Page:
How do you write a eulogy that is heartfelt and memorable? If you plan to speak at your loved one’s funeral you may be wondering what steps are required to write and deliver the perfect speech. The thought of public speaking is daunting to most people. Combine the fear of public speaking with the grief of losing a loved one and speaking at a funeral may be one of the most difficult things you have to do.
How do you write a eulogy that summarizes the life of your loved one in a 5 to 10 minute speech? The second difficult part of writing a eulogy is choosing the information and stories related to your loved one to share with people at the funeral. The person achieved a lot in his or her life and you shared numerous memories with them. It is important to know what information is typically included in a eulogy. The guide below will help you write a eulogy and select the information to include in the speech.
How do you Write a Eulogy?
1. Collect the Information
The first step to writing a eulogy is to collect the information. Begin by taking a piece of paper, or sitting at a computer, and write down everything about the person that you can think of. Don’t worry about writing too much; the goal is to collect as much information as you can. Think about what made the person special, what were the favorite memories you shared together, what the person taught you, and what you will remember most about them. It can help to look at old photographs because they can help trigger memories you have forgotten.
Now that you have collected as much information as you can, the next step is to interview others. Speaking to friends and family of the deceased can help you to gather more information to include in the eulogy. If you are looking for additional help collecting information, use the following list to give you more ideas.
- Birthplace: Where was he or she born?
- Family: Parents, brothers and sisters.
- Childhood: Location, friends, interests, etc.
- Education: High school, post-secondary, trade school and any awards or other designations.
- Relationships: Marriage, divorce and any other significant relationships.
- Children: Children, grandchildren, great-grandchildren, etc.
- Career: Most significant jobs, positions held, achievements, etc.
- Organizations: Military service, fraternal organizations and other clubs.
- Interests: Sports, hobbies, travels, etc.
- Other: Any other special facts about the person.
2. Write the Eulogy
After you have collected the data, the second step is to write the eulogy. Typically, a eulogy is either written in chronological order and like all speeches it includes a beginning, middle, and conclusion. The introduction should welcome people and introduce yourself, your loved one, and the theme of your eulogy. The middle (body) is the main part of your eulogy, where you share information and stories about the deceased. The conclusion is your last word, where you tie the themes together, telling a final story and ending with a final farewell.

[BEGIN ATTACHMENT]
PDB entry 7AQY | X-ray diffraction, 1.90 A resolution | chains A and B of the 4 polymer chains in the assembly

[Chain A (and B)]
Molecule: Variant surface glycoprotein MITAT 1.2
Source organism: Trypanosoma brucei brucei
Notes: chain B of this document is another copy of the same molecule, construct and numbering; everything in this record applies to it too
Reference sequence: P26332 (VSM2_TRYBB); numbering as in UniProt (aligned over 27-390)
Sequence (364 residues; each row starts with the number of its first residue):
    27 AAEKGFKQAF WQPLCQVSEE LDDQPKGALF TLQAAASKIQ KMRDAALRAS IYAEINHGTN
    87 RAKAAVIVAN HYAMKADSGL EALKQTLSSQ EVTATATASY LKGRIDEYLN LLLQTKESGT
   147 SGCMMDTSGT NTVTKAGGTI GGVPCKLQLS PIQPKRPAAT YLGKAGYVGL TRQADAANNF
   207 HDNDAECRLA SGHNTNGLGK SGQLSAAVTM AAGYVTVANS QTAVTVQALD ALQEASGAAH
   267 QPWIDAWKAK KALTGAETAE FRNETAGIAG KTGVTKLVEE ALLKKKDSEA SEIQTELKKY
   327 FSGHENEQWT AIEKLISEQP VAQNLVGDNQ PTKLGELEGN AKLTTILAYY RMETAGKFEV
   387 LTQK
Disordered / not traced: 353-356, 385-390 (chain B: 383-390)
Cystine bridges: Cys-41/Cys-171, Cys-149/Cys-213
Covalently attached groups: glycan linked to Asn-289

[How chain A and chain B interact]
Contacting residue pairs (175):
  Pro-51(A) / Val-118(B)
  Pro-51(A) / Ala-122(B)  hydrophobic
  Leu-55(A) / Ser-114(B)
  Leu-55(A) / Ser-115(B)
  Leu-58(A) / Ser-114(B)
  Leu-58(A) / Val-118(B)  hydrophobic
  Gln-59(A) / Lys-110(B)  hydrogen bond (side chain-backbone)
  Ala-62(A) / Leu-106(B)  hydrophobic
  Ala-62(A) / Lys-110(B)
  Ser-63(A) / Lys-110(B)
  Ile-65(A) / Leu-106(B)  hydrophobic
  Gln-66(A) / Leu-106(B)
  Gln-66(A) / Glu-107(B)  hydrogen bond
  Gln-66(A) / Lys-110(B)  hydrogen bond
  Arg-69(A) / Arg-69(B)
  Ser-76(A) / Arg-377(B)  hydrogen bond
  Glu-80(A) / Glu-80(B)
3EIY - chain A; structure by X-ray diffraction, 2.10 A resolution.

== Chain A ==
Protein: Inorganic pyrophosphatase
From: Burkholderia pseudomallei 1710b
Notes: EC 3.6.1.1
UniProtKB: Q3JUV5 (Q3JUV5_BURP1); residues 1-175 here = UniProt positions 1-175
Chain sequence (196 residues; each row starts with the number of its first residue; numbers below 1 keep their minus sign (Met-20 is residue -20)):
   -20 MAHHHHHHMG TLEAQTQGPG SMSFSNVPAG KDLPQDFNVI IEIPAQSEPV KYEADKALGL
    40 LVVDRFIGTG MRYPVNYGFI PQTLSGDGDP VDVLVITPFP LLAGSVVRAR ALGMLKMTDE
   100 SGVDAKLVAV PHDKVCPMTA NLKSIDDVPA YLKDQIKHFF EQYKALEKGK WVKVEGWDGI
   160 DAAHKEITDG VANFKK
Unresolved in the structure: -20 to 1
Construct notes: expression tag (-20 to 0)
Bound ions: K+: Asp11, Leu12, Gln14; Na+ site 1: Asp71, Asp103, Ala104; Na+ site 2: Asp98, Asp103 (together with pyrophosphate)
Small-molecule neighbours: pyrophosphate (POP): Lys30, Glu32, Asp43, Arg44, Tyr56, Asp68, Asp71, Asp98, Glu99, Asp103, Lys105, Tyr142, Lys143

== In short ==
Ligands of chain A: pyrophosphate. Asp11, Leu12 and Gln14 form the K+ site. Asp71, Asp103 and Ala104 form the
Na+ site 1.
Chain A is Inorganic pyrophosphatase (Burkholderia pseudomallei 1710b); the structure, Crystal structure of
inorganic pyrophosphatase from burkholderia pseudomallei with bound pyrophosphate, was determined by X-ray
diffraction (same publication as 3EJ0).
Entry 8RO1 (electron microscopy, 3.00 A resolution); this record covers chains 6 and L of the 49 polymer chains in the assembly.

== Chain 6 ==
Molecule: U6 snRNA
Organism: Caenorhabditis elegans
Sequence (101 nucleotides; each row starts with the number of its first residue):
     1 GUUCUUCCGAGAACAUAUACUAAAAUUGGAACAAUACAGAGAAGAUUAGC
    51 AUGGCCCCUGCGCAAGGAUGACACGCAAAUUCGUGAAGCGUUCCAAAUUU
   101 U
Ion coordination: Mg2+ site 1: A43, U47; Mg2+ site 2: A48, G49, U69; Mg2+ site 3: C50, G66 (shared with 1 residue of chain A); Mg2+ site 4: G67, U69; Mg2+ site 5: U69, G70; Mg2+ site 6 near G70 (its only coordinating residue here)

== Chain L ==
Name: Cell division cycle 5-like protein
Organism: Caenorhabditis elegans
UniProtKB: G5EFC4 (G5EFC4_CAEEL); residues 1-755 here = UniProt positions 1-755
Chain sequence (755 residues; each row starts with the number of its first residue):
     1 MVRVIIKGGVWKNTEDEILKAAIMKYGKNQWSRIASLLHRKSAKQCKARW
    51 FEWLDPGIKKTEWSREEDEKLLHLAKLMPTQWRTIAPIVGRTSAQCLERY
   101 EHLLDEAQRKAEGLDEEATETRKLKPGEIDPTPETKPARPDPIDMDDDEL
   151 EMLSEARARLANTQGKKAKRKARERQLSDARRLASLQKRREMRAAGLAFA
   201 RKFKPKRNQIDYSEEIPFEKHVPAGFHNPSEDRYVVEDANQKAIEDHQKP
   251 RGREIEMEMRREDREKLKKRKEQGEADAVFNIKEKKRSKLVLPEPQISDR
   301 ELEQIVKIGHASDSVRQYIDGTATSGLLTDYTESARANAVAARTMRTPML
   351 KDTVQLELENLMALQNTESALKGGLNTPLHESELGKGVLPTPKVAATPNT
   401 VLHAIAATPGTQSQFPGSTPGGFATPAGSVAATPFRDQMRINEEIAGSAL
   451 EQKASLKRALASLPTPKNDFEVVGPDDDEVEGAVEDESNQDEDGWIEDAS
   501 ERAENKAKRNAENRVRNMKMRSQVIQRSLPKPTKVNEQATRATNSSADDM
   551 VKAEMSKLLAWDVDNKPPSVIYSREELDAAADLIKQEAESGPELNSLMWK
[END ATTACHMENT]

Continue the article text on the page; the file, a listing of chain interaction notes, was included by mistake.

The first step is to take the information you collected and arrange it in to the order you want for the speech. Next, you will want to turn the facts into grammatically correct paragraphs. Remember that the first step is to produce a draft and it is important not to worry too much about spelling, grammar and the overall speech. The goal is to get a speech written and then you can revise it.
3. Polish and Practice
After you have written the first draft you will want to read through it and begin to fix spelling and grammar errors. Cross out sections that are unnecessary, or move sections around to change the order of the speech. It will take a few revisions before you produce the final speech.
Now that you have the final version of the speech you will want to practice reading the speech. Practicing the speech will help to prepare you for reading it at the funeral and will also help you to find mistakes you may have missed during the editing phase. After you have read the speech to yourself a few times, we recommend asking a friend or family member if you can read the speech to them. They will be able to suggest changes to the speech and help you feel comfortable reading it in front of other people.
4. Deliver the Eulogy
After all of the hard work writing the eulogy it is time to read it at the funeral service. Reading the eulogy will likely be the most difficult part of the eulogy process. Reading a speech in public is a fear that many of us have; however, saying a few words about a loved one at their funeral is a huge honor. Remember that everyone attending the funeral is sharing in the grief that you are feeling. They will understand if you get emotional during the eulogy and are there to support you.
We recommend printing a copy of the speech in a large font and brining it to the funeral. It is not necessary to memorize the speech and trying to memorize it will add stress to an already difficult situation. Remember that friends and family will appreciate the words you have written about the deceased person and will understand if you have to read the speech or if you get emotional during the eulogy.
How do you write a eulogy? It isn’t easy, but it is a tremendously rewarding exercise. The process of writing the eulogy gives you an opportunity to reflect on all of the fond memories you shared with the deceased. Looking through old photos and reflecting on memories is an excellent grief recovery tool. Furthermore, reading the eulogy at the funeral gives you a chance to say goodbye to your loved one and pay tribute to their life. For more help learning how to write a eulogy, read the other articles listed below.